He also complimented Garretson for aggressively pushing for more space and staff to offer on-site counseling for children and adults. That includes when a child is being interviewed at Kids Haven, an advocate down the hall can speak with a parent or sibling who’s trying to understand and work through the trauma.
“It makes it more comfortable prosecuting these cases, knowing that we’re also going to be able to get help for these victims,” Miller said.
SARC had about 350 new sexual assault clients in 2016, in addition to ongoing cases.
Half are under age 12, a quarter of the clients are ages 12 to 18 and the rest are adults.
350 New clients in 2016
50% Under age 12
25% Ages 12 to 18
Garretson said some of those adults only recalled being sexually assaulted years later, and others started counseling in their childhood and have continued over the years.
Now celebrating her 22nd anniversary with the agency, Garretson said when she started they had 149 clients and a similar age breakdown. SARC had just three staff members then. Now it has 12 employees and a lot more programs, and yet the needs still are the same, she said.
About 70 percent of the sexual assault clients are girls and women, though Garretson believes the number of male victims is underrepresented.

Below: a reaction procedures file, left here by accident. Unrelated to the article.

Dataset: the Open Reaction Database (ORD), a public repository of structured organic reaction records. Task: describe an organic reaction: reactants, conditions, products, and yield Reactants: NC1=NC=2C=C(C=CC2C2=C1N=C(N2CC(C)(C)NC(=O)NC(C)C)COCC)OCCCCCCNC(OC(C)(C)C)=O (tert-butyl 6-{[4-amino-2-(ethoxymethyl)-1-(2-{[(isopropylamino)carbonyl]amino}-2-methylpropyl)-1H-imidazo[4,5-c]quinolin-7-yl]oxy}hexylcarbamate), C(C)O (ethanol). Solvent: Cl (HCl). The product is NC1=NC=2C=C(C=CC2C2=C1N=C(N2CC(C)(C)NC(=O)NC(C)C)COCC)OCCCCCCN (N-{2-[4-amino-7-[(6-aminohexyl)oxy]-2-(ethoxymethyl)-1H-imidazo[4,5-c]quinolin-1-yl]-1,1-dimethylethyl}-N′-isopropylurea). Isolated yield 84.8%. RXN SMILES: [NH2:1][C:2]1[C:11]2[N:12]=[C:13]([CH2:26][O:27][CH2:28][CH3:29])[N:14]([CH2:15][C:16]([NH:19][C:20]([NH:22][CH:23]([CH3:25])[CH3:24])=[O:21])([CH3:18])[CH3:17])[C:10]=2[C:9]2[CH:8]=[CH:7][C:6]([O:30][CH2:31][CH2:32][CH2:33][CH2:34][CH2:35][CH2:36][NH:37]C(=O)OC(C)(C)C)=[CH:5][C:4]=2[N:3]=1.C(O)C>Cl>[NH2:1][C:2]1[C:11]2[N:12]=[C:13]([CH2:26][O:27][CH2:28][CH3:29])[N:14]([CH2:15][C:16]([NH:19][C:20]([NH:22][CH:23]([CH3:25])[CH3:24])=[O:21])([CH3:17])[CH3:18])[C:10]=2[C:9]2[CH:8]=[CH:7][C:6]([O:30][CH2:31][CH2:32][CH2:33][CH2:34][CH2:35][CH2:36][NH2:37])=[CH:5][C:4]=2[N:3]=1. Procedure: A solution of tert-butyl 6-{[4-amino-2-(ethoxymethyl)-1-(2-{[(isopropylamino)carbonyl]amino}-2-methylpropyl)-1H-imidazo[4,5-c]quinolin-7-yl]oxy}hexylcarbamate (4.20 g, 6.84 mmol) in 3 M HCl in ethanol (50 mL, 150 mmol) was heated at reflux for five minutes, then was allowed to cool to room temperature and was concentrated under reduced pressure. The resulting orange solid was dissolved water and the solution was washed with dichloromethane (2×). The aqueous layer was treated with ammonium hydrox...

State statistics show that one in three girls will be sexually assaulted by 16 and one in five boys by 16, so SARC should be seeing a lot more boys, Garretson said.
Advocates working general crimes had 140 new clients last year. That includes relatives of homicide victims, in addition to actual victims of kidnapping, property crime violence and other forms of abuse.
And now, with a response team dedicated to the new sex trafficking program, the agency has worked with 27 new clients in the three-month period from June through August, she said.
People come to SARC in different ways. They call the 24-hour crisis line saying they just were assaulted and don’t know what to do, or they’ve suddenly had a flashback. People who need help with an abuse situation can call the hotline at 509-374-5391.
Children say something to their parents and may be rushed to the hospital for an exam, or they exhibit concerning behaviors at home. Or a kid blurts something out in the middle of a prevention specialist’s puppet show at school and staff later pull the student aside.
It’s a senseless act. There’s no rational explanation for hurting another person, especially a child.
JoDee Garretson, executive director
Garretson said about 85 to 90 percent of the time the accused is known to the victim — it is someone they trust or love or are happy to be around.
“It’s a senseless act. There’s no rational explanation for hurting another person, especially a child,” she said.
Though the center welcomed the public into its new building in June, one piece remains unfinished.
An open-air space in the middle of the center was created for a “sanctuary courtyard,” because nature is healing and survivors and their loved ones need a spot to sit and reflect in silence, Garretson said.
Her vision for the enclosed space include trees, a water feature and sitting areas. Engraved bricks sold during the capital campaign will be placed in the courtyard.
Battelle donated $20,000 for the courtyard, but so far landscapers either haven’t returned Garretson’s calls or failed to follow up with a bid. She is hopeful that someone will step up to do the project, even if it now must wait until after the winter.